Quiet and unassuming, Jonathan Davies’ influence on this Wales team contrasts somewhat with that of Alun Wyn Jones.
But while the blood and thunder of Jones leads from the front, Davies is probably the second-most important player in this Grand Slam-winning side.
He played every single minute of the 2019 Guinness Six Nations – only Josh Adams did the same for Warren Gatland’s men – and continued to exude class in midfield.
Now 31, Davies has long been in the world-class bracket for international centres but his importance to this team in both attack and defence could hold the key in Japan this autumn.
Davies will have a point to prove in Japan after a knee injury ruled him out of the last World Cup four years ago.
On that occasion, Wales had to mix and match in midfield as injuries ransacked their backline but still came within a whisker of the semi-finals.
Since then, injuries have continued to worry Davies. He missed the 2018 Championship but when he plays for Wales, the Scarlets and indeed the British & Irish Lions have been at their best.
The man of the series against the All Blacks on that famous 2017 Lions Tour, Davies was then sublime during Wales’ 2019 Grand Slam.
And his leadership skills have started to come to the fore as one of the senior statesman in the Wales team.
He has had to move on from his long-term partnership with Jamie Roberts as the latter’s international career has come to a close.
For so long the junior partner, Davies has had to take on the senior role alongside Hadleigh Parkes.
Davies led Wales for the first time during this year’s Guinness Six Nations when Jones was rested for the trip to Rome.
And while Wales were not at their free-flowing best that day, Davies was a pitcture of consistency in midfield once more.
Davies will never be the sort of try-scorer to rival some of the great No.13s of the past.
His try tally is dwarfed by the likes of Brian O’Driscoll, Jeremy Guscott and Will Greenwood.
Indeed, 73 caps into his Wales career, he has only crossed the whitewash 15 times – for reference, Jonathan Joseph has twice as many in roughly half the number of Test matches.
But Davies’ attacking brilliance is about so much more than just tries. He has been a picture of consistency across two Lions Tour, the only back to start the last six Tests for the tourists but in that time, has yet to score a try.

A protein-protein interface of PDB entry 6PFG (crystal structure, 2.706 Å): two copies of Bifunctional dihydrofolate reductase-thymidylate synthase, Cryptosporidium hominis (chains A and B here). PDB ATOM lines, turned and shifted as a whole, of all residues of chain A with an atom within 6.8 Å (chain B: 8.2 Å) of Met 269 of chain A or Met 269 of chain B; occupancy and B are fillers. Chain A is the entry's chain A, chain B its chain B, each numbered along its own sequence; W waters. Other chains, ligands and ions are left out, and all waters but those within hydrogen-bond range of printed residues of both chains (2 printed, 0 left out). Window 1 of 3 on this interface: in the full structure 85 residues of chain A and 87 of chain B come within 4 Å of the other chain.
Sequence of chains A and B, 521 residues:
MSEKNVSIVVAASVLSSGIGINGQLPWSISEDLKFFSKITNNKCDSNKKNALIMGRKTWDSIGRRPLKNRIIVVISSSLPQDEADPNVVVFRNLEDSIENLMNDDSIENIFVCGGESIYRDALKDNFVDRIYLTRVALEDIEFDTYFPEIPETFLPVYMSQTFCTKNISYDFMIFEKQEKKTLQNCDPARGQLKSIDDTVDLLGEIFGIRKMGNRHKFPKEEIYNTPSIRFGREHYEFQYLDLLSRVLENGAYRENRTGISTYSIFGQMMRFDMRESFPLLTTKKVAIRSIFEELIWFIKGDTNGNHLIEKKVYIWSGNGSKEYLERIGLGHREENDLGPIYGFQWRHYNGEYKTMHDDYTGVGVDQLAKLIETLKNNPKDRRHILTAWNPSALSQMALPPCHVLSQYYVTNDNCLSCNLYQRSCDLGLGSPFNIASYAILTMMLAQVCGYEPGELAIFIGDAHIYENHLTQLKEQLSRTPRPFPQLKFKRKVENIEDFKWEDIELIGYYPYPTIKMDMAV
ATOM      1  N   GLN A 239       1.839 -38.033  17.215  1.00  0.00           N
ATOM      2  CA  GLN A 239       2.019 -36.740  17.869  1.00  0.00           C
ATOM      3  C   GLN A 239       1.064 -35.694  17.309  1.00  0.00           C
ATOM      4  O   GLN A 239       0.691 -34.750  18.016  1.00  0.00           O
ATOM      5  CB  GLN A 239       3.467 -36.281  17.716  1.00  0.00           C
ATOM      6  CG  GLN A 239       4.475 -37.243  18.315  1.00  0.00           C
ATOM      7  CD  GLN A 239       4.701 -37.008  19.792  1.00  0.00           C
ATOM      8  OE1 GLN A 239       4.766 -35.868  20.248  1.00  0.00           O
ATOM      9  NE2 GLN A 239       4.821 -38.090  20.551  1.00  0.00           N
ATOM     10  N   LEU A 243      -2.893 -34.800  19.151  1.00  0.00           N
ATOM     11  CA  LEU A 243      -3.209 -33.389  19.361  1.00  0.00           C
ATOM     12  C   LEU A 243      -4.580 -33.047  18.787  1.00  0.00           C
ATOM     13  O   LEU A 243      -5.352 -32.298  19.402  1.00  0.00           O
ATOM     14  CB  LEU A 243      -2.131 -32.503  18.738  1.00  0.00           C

And yet, the great coaches recognise that he brings so much more than that to his game.
The cultured left foot that can kick both long and short adds to Wales’ options, and relieves some of the pressure from Gareth Anscombe or Dan Biggar.
His powerful right-arm fend has embarrassed many a defender – just ask Johnny Sexton, who felt its full force back in the 2015 Championship or Seta Tamanivalu, who was poleaxed in New Zealand a year later.
His passing range and offloading skills – while not his major weapon – are under-rated as well.
But when you think of Davies in attack, inevitably, it is of the outside centre in the wide left channel, going through the gears, bumping and gliding into space to set up another attack for a team in red.
And while we have mentioned that he doesn’t maybe score the tries that other great centres have – only Scott Gibbs and Tom Shanklin have more.
And Davies makes them count – of the 13 games he has crossed for a try in, Wales have won 11.
The man they call the Fox often sniffs out a score at a crucial time like his strike against Scotland earlier this year.
Wales have other options, of course, should Davies go down, notably Owen Watkin and Scott Williams.
Both of those guys bring different attacking skills to the No.13 jersey. Williams has experience and distribution while Watkin has the dancing feet.
But it is in defence that Gatland would probably miss Davies the most.
It is not just the tackles that Davies makes – and he makes a lot of them – more than any other Welsh back in the 2019 Championship and the fourth-most of any back from any team.
The 13 channel is often considered the hardest to defend, with the tackler having to consider whether to shoot out the line and shut down a move before it can go any wider, or to sit and drift and shepherd if the numbers dictate.
Few make those split-second decisions better than Davies in the world game, borne out of experience and innate understanding of the game.
Davies made dominant hit after dominant hit during that Lions Tour in New Zealand and continued that in the Grand Slam earlier this year, snuffing out attacks before they could get going.
And with new faces like Parkes inside him and Josh Adams outside, Davies leads the way for Shaun Edwards’ drilled defence that only shipped seven tries all Championship this year.
Davies may not bring the glossy attacking skills of his namesake Jiffy from back in the day.
But the centre heads to Japan looking to cement his legacy as one of Wales’ finest-ever centres – and Gatland will have everything crossed that his star man shines bright on the biggest stage of all.